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Environmental groups sue EPA over CAFOs

Air emissions from livestock at confined ainimal feeding operations should be regulated by the U.S. Environmental Protection Agency, according to lawsuits filed by several environmental groups.
Mateusz Perkowski

Capital Press

Published on February 3, 2015 1:21PM

Last changed on February 3, 2015 3:53PM

In this 2012 file photo, farmer Robert Young, 68, checks the well-being of his hogs on his family farm in Buckhart, Ill. Concentrated animal feeding operations, or CAFOs, are the subject of a lawsuit environmentalists have filed against the U.S. Environmental Protection Agency. The groups claim CAFOs should be regulated under the Clean Air Act.

M. Spencer Green/ Associated Press

In this 2012 file photo, farmer Robert Young, 68, checks the well-being of his hogs on his family farm in Buckhart, Ill. Concentrated animal feeding operations, or CAFOs, are the subject of a lawsuit environmentalists have filed against the U.S. Environmental Protection Agency. The groups claim CAFOs should be regulated under the Clean Air Act.


Environmental groups claim the federal government has violated the Clean Air Act by ignoring their pleas for greater restrictions on emissions from confined animal feeding operations.

The Humane Society of the United States and other groups have filed legal complaints alleging the U.S. Environmental Protection Agency didn’t respond to petitions filed in 2009 and 2011 that demanded CAFOs be regulated as stationary sources of pollution, similar to factories.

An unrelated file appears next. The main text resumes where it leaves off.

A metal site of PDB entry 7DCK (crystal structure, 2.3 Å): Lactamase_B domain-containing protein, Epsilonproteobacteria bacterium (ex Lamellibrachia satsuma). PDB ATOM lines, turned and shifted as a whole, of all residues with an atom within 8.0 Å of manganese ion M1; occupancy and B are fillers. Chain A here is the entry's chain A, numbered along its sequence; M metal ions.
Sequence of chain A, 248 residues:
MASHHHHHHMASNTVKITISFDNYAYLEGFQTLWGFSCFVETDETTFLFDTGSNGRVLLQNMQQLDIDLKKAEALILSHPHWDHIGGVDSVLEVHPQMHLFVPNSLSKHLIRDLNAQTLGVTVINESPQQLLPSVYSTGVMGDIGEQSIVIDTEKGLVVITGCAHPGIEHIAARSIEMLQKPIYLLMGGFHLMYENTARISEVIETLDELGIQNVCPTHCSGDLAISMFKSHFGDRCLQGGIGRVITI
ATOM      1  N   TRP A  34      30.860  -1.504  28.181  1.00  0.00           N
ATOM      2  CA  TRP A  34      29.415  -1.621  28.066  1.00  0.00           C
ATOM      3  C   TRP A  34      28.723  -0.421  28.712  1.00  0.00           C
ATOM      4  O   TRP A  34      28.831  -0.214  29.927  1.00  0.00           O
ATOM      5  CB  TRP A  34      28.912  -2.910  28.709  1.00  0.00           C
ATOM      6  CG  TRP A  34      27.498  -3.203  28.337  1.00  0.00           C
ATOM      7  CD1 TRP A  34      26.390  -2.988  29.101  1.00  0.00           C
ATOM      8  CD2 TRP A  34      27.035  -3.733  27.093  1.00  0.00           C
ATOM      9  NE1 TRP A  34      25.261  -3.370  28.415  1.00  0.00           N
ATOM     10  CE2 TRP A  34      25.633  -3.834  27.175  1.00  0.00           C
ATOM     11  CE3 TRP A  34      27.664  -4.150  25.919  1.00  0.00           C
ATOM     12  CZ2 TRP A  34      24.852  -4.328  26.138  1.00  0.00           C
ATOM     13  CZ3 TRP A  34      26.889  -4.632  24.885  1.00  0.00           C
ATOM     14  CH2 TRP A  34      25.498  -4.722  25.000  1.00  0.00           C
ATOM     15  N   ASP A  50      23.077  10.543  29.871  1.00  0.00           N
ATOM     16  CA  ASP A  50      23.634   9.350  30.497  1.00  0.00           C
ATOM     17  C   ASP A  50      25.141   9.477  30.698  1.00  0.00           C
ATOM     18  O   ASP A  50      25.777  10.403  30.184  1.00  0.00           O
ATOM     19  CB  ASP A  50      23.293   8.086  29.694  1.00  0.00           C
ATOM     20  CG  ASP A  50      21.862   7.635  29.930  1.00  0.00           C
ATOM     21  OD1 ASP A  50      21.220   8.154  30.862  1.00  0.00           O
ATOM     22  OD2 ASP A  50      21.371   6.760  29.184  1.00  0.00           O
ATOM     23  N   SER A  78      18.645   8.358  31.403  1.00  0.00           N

The plaintiffs claim EPA’s lack of action violates a law governing administrative procedures and have asked a federal judge to force the agency to make a decision on Clean Air Act regulation of livestock facilities.

Environmental groups argue that CAFOs must be subject to stricter rules than traditional livestock farms because large numbers of animals are concentrated in relatively small areas.

The negative impacts on air quality are intensified because CAFOs are often “clustered” in close proximity to each other in some regions, the complaint said.

“Concentrating and feeding large populations of animals in one location generates enormous quantities of biological waste products, including feces and urine, as well as a variety of dangerous air pollutants, including ammonia, hydrogen sulfide, methane, nitrous oxide, volatile organic compounds and particulate matter — emissions of which contribute to climate change, threaten public health and safety, and harm the environment,” the plaintiffs claim.

CAFOs are already regulated under the Clean Water Act and must obtain permits intended to prevent discharges.

The EPA acknowledged it does not directly regulate air emissions from CAFOs but said that a “National Air Emissions Monitoring Study” developed with the cooperation of livestock groups “is a first step in improving emissions estimates from this sector.”

The National Milk Producers Federation believes it’s too early for EPA to make any decisions on regulating CAFOs under the Clean Air Act because it’s still interpreting data collected at dairy, pork and egg farms, said Chris Galen, senior vice president of communications for the group.

The agency cannot simply assume that every large farm will have similar emissions, as they vary by locale and housing type, Galen said.

While the EPA finished gathering data about CAFO emissions in 2011, it’s still interpreting those results, he said.

“Any action without good data about ammonia emissions would be fruitless,” he said. “How would you regulate if you don’t know what’s coming from the farm?”

Galen said he did not want to speculate about whether CAFOs will ultimately fall under EPA’s Clean Air Act jurisdiction.

“I think it’s too soon to say,” he said.



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